Feldman’s Crippled Symmetry
Morton FELDMAN: Crippled Symmetry / at June in Buffalo. Eberhard Blum, flute, alto flute, bass flute; Jan Williams, glockenspiel, vibraphone; Nils Vigeland, piano, celesta. Recorded live in 2000 at the UB Art Gallery, Buffalo, NY. Mastered by Denis Blackham. frozen reeds FR 001-2CD (two discs). Distributed in the US by Forced Exposure (http://www.forcedexposure.com/).
My devotion to Morton Feldman’s music looks in good measure to a number of splendid hatART CDs issued throughout the ’90s into the early 2000s. Whether modernist classical or off-center jazz (the latter occupying the bulk of the label’s catalog), Werner Uehlinger’s attention to performance and sound is impressive.
Among my cherished Feldmans, a two-disc set, Why Patterns? and Crippled Symmetry (hatNOWseries CD 2-60801, 60802), occupies a special place, along with other of his long-duration compositions on hat, For Philip Guston and String Quartet (II) particularly.
Also recommended: For Philip Guston, with Petr Kotik, Joseph Kubera, Chris Nappi (DOG W/A BONE DWA 802); For Philip Guston, with Julia Breuer, Matthias Engler, Elmar Schrammel (Wergo WER 6701 2); For Philip Guston, with Dorothy Stone, Arthur Jarvinen, Gloria Cheng Cochran (Bridge 9078 A/D), all four-CD sets; String Quartet (II), FLUX Quartet: Tom Chiu, Cornelius Duffalo, violins; Kenji Bunch, viola; Darrett Adkins, cello (mode 112, five CDs, also as one DVD).
To return to the main event:
The hatART instrumentalists for whom Feldman wrote Crippled Symmetry in 1983 recorded the work in co-production with West German Radio, Cologne, in 1990, along, as mentioned, with Why Patterns?. The performances, engineered by WDR’s Thomas Kern and Otto Fries, were mastered by hatART’s Peter Pfister: all told, marvels of transparency, luminosity and immediacy. With Feldman, decays — the delicate atmospheres among attacks — add immeasurably to the music’s purpose. I hear Crippled Symmetry as a late-20th-century masterwork — a perception arrived at under the spell of this synesthetic production. Little in music so calls to mind texture and color. For his lengthy, largely quiet works especially, recording is Feldman’s ideal vehicle. His interest in Abstract-Expressionist art and Turkish carpet patterns reveals itself in the music in a close to tactile manner.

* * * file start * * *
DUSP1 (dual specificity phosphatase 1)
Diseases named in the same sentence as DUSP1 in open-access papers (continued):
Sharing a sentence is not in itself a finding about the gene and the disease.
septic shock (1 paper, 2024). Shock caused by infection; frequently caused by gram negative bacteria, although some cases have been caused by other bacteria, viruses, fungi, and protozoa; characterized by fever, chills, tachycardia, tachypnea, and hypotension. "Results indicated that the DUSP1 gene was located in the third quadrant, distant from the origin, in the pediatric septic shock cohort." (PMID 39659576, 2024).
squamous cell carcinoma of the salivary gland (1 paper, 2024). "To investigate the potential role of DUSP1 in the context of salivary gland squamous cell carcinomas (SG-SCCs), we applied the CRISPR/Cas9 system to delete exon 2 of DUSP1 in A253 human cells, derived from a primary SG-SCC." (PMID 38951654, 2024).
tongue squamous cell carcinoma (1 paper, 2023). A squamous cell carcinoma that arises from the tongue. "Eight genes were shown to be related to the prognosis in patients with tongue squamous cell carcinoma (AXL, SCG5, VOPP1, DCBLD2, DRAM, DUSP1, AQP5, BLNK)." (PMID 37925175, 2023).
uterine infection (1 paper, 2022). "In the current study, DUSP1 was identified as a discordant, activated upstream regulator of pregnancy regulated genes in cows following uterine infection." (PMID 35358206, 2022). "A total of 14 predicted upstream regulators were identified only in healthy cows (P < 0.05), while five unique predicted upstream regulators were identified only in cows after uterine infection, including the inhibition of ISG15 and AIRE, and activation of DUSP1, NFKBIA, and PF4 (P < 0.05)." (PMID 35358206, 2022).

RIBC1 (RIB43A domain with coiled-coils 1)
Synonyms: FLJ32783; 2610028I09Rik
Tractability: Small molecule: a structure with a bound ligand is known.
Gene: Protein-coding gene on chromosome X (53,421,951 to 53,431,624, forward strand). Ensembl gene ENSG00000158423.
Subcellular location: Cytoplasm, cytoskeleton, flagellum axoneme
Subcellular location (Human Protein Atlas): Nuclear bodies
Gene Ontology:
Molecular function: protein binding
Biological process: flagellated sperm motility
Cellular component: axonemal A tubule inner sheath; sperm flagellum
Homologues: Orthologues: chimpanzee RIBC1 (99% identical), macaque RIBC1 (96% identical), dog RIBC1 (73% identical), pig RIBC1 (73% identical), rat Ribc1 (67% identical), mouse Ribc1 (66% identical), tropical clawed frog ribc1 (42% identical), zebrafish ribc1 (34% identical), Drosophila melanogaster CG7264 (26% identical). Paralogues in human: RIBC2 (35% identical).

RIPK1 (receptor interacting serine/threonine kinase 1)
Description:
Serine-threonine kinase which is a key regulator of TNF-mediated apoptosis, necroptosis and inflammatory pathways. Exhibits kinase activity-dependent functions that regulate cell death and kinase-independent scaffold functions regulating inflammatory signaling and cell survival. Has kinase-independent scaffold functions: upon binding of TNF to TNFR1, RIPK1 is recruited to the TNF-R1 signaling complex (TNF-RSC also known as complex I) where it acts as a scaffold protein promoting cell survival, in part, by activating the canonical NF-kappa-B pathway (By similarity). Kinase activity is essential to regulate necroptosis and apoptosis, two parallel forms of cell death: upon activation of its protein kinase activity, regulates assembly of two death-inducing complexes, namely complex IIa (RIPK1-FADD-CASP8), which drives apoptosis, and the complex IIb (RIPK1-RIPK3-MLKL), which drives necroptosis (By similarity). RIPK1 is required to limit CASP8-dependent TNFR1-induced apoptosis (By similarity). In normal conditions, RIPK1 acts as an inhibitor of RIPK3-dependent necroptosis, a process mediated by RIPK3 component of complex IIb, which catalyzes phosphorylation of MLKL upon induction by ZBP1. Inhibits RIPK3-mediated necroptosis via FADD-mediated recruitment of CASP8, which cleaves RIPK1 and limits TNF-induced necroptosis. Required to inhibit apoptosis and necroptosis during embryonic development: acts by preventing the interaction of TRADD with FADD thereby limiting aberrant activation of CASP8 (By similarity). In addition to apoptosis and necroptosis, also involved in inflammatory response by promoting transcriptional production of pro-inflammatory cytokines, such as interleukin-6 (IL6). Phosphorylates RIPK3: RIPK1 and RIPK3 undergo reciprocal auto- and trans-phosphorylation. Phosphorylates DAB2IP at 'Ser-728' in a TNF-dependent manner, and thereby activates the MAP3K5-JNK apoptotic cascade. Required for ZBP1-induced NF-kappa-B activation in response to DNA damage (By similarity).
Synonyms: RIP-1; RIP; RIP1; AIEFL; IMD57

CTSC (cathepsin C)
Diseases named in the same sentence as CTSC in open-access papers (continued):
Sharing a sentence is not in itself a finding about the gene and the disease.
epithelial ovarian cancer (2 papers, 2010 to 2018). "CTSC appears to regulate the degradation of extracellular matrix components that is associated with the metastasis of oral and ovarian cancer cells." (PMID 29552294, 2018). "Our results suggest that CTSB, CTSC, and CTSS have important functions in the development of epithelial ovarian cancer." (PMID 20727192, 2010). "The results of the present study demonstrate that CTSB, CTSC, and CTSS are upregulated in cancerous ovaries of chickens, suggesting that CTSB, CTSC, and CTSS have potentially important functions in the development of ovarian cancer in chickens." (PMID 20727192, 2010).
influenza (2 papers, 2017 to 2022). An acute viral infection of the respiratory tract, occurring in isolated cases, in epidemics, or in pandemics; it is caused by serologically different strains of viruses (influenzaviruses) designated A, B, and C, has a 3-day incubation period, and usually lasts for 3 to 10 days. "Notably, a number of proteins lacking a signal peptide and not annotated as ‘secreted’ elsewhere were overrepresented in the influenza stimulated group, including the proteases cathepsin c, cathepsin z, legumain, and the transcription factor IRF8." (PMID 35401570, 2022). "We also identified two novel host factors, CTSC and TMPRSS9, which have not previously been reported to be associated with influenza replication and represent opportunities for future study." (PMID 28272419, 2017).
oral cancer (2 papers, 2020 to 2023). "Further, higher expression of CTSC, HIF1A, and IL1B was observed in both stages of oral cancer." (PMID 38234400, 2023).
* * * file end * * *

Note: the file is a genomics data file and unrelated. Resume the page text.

Werner Uehlinger first issued the set as a pair of jewel cases in an open-ended cardboard enclosure with an enormous (23-1/2 by 33-inch) fold-out, one side of which would make a dandy poster. (I’m tempted. I acquired a spare, how I’ll never remember.) Issued in 1991, the deluxe package was followed, again in ’91, by a half-as-expensive-to-produce set in one swing-out jewel case with an insertable fold-out. Same fine, extensive notes, in miniature. Reading glasses recommended.
Crippled Symmetry / at June in Buffalo is the so far only offering of the Finnish label, frozen reeds. What an auspicious launch! In 2000 the work’s original soloists participated in “June in Buffalo,” a new-music festival Feldman established after he assumed a professorship at Buffalo University’s music department. The recording is of that performance.
Perhaps I’m reading into what I hear: a trace of melancholy sentiment in a flawless execution — a mood I don’t detect in the beyond-meticulous studio performance. That would be fitting, given the venue and Feldman’s then-recent death in 1987. You may find my perception off the mark. I wonder about it myself. Beyond question or cavil is the recording’s value as an authentic event made permanent.
The live recording lacks the studio recording’s exquisite resolution and transparency. Owing no doubt to how they were mic’d, Blum takes precedence over Williams and Vigeland’s relatively muffled parts. I would have loved to report otherwise.
The hatARTs are out of print. The California EAR Unit (Dorothy Stone, flutes; Arthur Jarvinen, percussion; Vicki Ray, piano / celesta), Bridge 9002 A/B, issued in 1999, is available, as is the label’s entire catalog. Excellent recording, fine performance.
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